Cardinal Mooney (Youngstown, OH) safety Ray Vinopal celebrated today’s state championship victory by announcing that he had committed to Michigan. He called the coaches on Wednesday to let them know about the commitment, but it was kept quiet so Vinopal could concentrate on beating DeSales High School (Columbus, OH) in the championship, which he and his teammates did with a 35-7 win.
Vinopal is a 5’10”, 178 lb. high school free safety/running back who will most likely play strong safety in Greg Robinson’s defense. (Remember, the strong safety for Robinson is usually the deep safety.) Cardinal Mooney is a traditional powerhouse, having produced players like Penn State RB Brandon Beachum, Ohio State DT John Simon, and Notre Dame safeties Dan and Kyle McCarthy in recent years.
I have been lukewarm on Michigan’s pursuit of Vinopal since he was offered. He’s a 2-star recruit to each of the three recruiting services (Rivals, Scout, ESPN), but more than that, I’m just not that impressed with the film I’ve seen. Vinopal has some physical limitations. He’s listed at 5’10” or 5’11” and anywhere from 170 to 178 lbs., but he looks small on the field. His 40-yard dash time is listed at 4.56, which you know is a lie, considering the fact that Pat White ran a 4.55 at the NFL Combine last year. Vinopal’s other scholarship offers came from the likes of Bowling Green, Kent State, and Air Force.
When I read Bruce Feldman’s Meat Market last year, I read an interesting quote from former Ole Miss coach Ed Orgeron. When he and his coaches were looking at a prospect’s film, he said something along the lines of, “You can’t knock a kid for technical faults. As a coach, you have to believe you can fix that.” From reading that book and using that philosophy, I’ve taken that advice and applied it, not only to my reviews of recruits, but to my coaching.
And that’s the problem I have with the Vinopal offer and commitment. When I watch him, I don’t see a whole lot to fix. He’s pretty technically sound. He reads plays well, he accelerates well, and you can see that he goes full-speed. He goes all out . . . and I’m still not impressed. He’s not a great tackler. He’s not extremely fast. He’s going to get overpowered in the run game, outrun in open space, and outjumped in the passing game. When he gets to full speed, his running form goes completely out of whack, although that’s something that may be able to be fixed.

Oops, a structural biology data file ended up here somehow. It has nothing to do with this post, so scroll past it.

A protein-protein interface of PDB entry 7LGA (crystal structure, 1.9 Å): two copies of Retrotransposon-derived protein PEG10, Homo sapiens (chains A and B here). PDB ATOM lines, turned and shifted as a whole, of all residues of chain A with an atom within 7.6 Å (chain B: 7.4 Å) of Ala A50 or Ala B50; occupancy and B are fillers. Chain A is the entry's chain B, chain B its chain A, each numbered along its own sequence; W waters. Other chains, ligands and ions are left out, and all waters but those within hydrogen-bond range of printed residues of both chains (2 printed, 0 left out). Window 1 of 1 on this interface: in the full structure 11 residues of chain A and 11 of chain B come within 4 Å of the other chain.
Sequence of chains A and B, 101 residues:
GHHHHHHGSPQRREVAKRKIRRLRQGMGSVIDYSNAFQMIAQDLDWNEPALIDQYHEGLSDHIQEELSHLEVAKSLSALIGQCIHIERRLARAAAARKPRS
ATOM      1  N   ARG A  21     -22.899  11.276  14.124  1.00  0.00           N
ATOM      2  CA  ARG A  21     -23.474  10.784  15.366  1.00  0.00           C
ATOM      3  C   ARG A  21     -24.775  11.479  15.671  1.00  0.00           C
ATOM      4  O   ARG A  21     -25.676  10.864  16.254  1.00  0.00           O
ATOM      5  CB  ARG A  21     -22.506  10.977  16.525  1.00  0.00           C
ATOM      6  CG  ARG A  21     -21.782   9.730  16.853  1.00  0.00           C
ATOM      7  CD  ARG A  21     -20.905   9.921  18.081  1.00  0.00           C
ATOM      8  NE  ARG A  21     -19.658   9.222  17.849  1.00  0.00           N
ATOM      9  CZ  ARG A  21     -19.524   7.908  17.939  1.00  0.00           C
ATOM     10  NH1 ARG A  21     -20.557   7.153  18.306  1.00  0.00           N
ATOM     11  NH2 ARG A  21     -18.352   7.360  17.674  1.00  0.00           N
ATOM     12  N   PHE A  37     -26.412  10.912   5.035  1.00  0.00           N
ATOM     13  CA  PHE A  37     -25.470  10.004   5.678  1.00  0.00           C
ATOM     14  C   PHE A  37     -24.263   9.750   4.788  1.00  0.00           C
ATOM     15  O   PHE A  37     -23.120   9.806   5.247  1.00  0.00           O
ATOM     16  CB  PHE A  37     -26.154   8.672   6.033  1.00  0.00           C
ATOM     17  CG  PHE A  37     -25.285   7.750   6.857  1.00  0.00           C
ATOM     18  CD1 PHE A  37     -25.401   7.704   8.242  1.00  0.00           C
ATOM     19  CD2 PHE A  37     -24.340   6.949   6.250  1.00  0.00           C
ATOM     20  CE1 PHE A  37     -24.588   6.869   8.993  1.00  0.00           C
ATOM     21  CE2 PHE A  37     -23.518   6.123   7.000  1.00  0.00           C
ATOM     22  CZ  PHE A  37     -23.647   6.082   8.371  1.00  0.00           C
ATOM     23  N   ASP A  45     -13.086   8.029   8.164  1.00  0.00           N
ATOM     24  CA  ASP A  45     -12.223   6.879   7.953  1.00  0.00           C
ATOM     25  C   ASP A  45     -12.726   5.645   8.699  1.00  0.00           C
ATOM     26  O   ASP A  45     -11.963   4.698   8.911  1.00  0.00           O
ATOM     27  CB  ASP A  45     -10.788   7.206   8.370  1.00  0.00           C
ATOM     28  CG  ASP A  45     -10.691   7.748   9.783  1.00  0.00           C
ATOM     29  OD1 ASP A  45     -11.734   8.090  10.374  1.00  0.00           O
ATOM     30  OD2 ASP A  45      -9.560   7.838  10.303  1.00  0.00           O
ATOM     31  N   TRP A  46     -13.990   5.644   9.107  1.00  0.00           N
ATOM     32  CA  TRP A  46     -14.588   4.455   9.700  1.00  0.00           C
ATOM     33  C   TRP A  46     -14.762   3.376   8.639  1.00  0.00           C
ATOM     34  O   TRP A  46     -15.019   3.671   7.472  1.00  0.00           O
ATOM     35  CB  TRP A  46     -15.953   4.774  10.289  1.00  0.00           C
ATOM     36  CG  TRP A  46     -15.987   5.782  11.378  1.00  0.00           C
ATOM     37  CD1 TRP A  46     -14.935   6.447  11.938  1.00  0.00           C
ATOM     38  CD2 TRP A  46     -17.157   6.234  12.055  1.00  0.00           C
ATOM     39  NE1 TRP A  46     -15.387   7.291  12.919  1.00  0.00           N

Meanwhile, Michigan still has two somewhat realistic options for 4-star safeties Sean Parker (Narbonne, CA) and Rashad Knight (Jacksonville, FL). They’re also recruiting Glenville, OH, safety Latwan Anderson, although he’s almost surely ticketed for Ohio State. The Vinopal commitment also puts the Wolverines at 23 commitments for the 2010 class, a class in which Michigan can only take 25 scholarship players. There are still uncommitted players at other positions out there, such as Maryland linebacker Josh Furman, Florida cornerback Tony Grimes, and Grimes’s teammate, defensive end Clarence Murphy.
Something has to give. Perhaps Michigan’s offer to Vinopal is as a grayshirt player, someone who will pay for his first semester of college until a scholarship opens up. Perhaps Michigan knows that one of their commitments isn’t going to qualify; linebacker Antonio Kinard and slot receiver Tony Drake are rumored to be on the verge of not qualifying.
Either way, I’m not excited about Vinopal’s commitment. Michigan already has Vinopal’s brother on the roster – his name is Jordan Kovacs. Both are short on speed and talent, and both are undersized. I hope Vinopal turns out to be Michigan’s version of former Iowa safety Bob Sanders or even former Minnesota safety Tyrone Carter, but I just don’t see that happening. Vinopal looks like a career special teamer.